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Subject:  Re: Retirement savings options for high-income e Date:  1/5/2011  3:24 AM
Author:  madbrain Number:  68076 of 102478


Thanks for the list of forbidden IRA investments.

All tax deferred IRA funds are taxed under current law as ordinary income.

Yes, but I wasn't only referring to the tax-deferred plans. If you also consider Roth 401k and Roth IRA options, I don't see the benefit of having a taxable account, unless you are already maxing out all the pre-tax and Roth plans already. I don't see how the Roth could end up with worse tax treatment than taxable accounts.

Last time I checked capital gains and dividends for most companies were taxed at lower levels than ordinary income.

At the federal level yes, but some states don't have special rates for capitals or dividends. In California this would mean a 9.55% state income tax rate currently.

And marginal income dollars can be taxed at rates in the range of 50% for those of us who are over 65. That happens since the portion of Social Security subject to tax increases with income.

Why over 65 ? I thought you could start drawing SS retirement at age 62 ?
I have a slightly difficult time figuring out what situation would bring you to a 50% marginal tax rate. I just glanced over publication 915. It appears that in the worst-case scenario, 85% of the social security benefits amount is taxable. The maximum monthly benefit for a single person is $2346 or $28152 annually. 85% of that would be $23929 per year taxable income.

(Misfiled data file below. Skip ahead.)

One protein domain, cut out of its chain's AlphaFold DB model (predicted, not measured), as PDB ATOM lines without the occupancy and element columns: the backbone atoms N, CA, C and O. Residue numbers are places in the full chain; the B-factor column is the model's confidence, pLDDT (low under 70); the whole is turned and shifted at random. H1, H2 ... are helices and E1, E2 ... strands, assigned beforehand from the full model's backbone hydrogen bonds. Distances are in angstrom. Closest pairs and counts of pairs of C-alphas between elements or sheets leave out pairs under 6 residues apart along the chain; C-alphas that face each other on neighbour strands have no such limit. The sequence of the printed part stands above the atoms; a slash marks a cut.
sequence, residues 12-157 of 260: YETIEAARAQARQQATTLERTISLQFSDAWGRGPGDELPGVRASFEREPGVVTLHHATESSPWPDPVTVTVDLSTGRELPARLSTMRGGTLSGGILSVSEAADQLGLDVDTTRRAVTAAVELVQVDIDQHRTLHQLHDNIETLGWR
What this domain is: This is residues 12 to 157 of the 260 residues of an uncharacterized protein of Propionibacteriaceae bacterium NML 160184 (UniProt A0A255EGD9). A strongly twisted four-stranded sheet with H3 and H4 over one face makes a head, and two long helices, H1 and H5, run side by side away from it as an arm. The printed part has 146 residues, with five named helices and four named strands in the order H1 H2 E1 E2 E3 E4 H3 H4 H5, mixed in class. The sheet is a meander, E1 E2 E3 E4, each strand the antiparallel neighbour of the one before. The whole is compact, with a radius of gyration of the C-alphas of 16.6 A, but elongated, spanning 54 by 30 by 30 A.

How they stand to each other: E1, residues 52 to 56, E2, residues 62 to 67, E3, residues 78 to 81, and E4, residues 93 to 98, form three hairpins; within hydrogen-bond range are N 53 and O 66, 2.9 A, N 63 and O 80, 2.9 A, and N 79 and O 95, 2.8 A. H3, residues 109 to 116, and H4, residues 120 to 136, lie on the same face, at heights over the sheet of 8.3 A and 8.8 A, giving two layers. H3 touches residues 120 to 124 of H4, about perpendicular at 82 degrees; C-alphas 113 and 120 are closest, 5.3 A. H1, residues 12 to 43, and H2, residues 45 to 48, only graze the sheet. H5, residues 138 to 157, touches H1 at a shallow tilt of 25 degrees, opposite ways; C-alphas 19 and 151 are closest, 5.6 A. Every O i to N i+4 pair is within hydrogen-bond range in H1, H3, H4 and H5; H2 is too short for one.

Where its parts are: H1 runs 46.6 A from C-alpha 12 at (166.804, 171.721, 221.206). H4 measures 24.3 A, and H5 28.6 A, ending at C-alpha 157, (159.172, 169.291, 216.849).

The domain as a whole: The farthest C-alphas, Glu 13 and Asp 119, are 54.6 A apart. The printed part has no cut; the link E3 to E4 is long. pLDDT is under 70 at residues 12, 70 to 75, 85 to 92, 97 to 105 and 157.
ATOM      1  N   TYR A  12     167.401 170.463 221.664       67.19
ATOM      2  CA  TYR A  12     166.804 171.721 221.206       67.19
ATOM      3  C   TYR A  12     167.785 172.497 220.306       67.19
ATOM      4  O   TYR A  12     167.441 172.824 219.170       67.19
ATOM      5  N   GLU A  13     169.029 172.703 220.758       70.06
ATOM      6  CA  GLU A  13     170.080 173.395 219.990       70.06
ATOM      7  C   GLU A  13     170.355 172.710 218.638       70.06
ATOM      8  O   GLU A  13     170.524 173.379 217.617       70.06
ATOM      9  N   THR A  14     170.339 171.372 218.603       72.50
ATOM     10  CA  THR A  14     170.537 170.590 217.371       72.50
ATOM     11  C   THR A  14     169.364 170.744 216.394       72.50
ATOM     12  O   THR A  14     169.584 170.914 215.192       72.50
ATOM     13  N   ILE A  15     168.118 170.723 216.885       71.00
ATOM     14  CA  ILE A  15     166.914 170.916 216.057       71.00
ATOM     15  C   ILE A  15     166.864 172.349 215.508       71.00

Using the least-favorable tax table for single in 2010, this yields a federal tax of $3170.63. This would be 13.2% of the taxable benefit amount, and 11.2% of the total social security benefits received. I believe that's the highest taxation rate possible.

Even if you then decide to "assign" all that tax to the dollars in your top income over your SS benefits, that income would have to get to its own marginal tax rate of 36.8% in order for your marginal tax to reach 50%. But the current marginal tax only goes to 35%. So I don't see how you could exceed 48.2%. And you would have to have that rate on the top $23929 of income over $373650, ie. your income would have to exceed $397,579.

But I don't think it would be fair to assign the whole tax on your SS benefits only on your top income. It probably should be spread out. Especially if you are talking about other income that's 13x the benefit amount, the marginal tax rate doesn't mean very much anyway.
The numbers would change if there is state tax .
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